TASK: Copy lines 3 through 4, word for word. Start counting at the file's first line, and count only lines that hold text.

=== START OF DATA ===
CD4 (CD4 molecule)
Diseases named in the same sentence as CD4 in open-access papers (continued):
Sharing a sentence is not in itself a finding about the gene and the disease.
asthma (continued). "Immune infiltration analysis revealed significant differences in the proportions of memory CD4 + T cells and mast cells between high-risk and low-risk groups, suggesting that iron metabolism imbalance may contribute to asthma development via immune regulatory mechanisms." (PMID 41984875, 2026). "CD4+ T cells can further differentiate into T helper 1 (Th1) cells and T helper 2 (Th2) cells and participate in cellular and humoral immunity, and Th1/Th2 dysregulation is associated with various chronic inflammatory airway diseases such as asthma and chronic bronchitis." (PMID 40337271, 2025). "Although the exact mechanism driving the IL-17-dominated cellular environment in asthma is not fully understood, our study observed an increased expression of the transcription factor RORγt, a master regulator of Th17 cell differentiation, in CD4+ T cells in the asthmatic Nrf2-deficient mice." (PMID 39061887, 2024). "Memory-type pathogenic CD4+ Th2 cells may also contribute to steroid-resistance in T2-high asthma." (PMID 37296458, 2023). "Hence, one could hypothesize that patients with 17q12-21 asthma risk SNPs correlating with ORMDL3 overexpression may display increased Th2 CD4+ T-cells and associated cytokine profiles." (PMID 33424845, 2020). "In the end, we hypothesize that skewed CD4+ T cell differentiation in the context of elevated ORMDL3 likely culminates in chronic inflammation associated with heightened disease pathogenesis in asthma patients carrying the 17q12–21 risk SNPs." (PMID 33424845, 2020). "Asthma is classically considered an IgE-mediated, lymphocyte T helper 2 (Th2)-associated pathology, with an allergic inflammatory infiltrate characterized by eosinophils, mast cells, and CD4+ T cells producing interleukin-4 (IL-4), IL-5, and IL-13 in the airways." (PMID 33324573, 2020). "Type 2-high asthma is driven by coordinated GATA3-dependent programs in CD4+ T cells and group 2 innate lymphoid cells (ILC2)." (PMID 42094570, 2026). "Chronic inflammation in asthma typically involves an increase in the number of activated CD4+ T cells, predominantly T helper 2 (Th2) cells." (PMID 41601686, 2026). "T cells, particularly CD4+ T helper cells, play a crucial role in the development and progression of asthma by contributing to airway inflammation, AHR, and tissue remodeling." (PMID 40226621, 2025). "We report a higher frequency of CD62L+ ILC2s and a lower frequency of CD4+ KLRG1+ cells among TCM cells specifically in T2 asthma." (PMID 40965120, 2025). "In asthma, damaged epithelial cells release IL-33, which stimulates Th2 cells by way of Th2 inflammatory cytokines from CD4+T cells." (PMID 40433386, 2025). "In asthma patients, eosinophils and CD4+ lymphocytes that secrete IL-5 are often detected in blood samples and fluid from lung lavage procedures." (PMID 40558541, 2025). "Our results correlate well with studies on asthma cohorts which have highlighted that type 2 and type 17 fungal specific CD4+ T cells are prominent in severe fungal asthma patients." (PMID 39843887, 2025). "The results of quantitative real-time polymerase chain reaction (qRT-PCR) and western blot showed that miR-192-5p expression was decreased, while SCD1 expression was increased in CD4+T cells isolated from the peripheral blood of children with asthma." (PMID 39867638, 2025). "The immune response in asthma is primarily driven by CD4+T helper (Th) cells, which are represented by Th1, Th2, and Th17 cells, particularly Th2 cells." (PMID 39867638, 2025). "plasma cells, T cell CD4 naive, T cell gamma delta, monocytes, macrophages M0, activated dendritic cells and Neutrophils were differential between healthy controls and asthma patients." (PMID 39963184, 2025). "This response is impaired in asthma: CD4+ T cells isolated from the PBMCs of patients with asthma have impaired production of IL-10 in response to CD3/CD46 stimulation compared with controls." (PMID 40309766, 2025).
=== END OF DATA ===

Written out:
Sharing a sentence is not in itself a finding about the gene and the disease.
asthma (continued). "Immune infiltration analysis revealed significant differences in the proportions of memory CD4 + T cells and mast cells between high-risk and low-risk groups, suggesting that iron metabolism imbalance may contribute to asthma development via immune regulatory mechanisms." (PMID 41984875, 2026). "CD4+ T cells can further differentiate into T helper 1 (Th1) cells and T helper 2 (Th2) cells and participate in cellular and humoral immunity, and Th1/Th2 dysregulation is associated with various chronic inflammatory airway diseases such as asthma and chronic bronchitis." (PMID 40337271, 2025). "Although the exact mechanism driving the IL-17-dominated cellular environment in asthma is not fully understood, our study observed an increased expression of the transcription factor RORγt, a master regulator of Th17 cell differentiation, in CD4+ T cells in the asthmatic Nrf2-deficient mice." (PMID 39061887, 2024). "Memory-type pathogenic CD4+ Th2 cells may also contribute to steroid-resistance in T2-high asthma." (PMID 37296458, 2023). "Hence, one could hypothesize that patients with 17q12-21 asthma risk SNPs correlating with ORMDL3 overexpression may display increased Th2 CD4+ T-cells and associated cytokine profiles." (PMID 33424845, 2020). "In the end, we hypothesize that skewed CD4+ T cell differentiation in the context of elevated ORMDL3 likely culminates in chronic inflammation associated with heightened disease pathogenesis in asthma patients carrying the 17q12–21 risk SNPs." (PMID 33424845, 2020). "Asthma is classically considered an IgE-mediated, lymphocyte T helper 2 (Th2)-associated pathology, with an allergic inflammatory infiltrate characterized by eosinophils, mast cells, and CD4+ T cells producing interleukin-4 (IL-4), IL-5, and IL-13 in the airways." (PMID 33324573, 2020). "Type 2-high asthma is driven by coordinated GATA3-dependent programs in CD4+ T cells and group 2 innate lymphoid cells (ILC2)." (PMID 42094570, 2026). "Chronic inflammation in asthma typically involves an increase in the number of activated CD4+ T cells, predominantly T helper 2 (Th2) cells." (PMID 41601686, 2026). "T cells, particularly CD4+ T helper cells, play a crucial role in the development and progression of asthma by contributing to airway inflammation, AHR, and tissue remodeling." (PMID 40226621, 2025). "We report a higher frequency of CD62L+ ILC2s and a lower frequency of CD4+ KLRG1+ cells among TCM cells specifically in T2 asthma." (PMID 40965120, 2025). "In asthma, damaged epithelial cells release IL-33, which stimulates Th2 cells by way of Th2 inflammatory cytokines from CD4+T cells." (PMID 40433386, 2025). "In asthma patients, eosinophils and CD4+ lymphocytes that secrete IL-5 are often detected in blood samples and fluid from lung lavage procedures." (PMID 40558541, 2025). "Our results correlate well with studies on asthma cohorts which have highlighted that type 2 and type 17 fungal specific CD4+ T cells are prominent in severe fungal asthma patients." (PMID 39843887, 2025). "The results of quantitative real-time polymerase chain reaction (qRT-PCR) and western blot showed that miR-192-5p expression was decreased, while SCD1 expression was increased in CD4+T cells isolated from the peripheral blood of children with asthma." (PMID 39867638, 2025). "The immune response in asthma is primarily driven by CD4+T helper (Th) cells, which are represented by Th1, Th2, and Th17 cells, particularly Th2 cells." (PMID 39867638, 2025). "plasma cells, T cell CD4 naive, T cell gamma delta, monocytes, macrophages M0, activated dendritic cells and Neutrophils were differential between healthy controls and asthma patients." (PMID 39963184, 2025). "This response is impaired in asthma: CD4+ T cells isolated from the PBMCs of patients with asthma have impaired production of IL-10 in response to CD3/CD46 stimulation compared with controls." (PMID 40309766, 2025).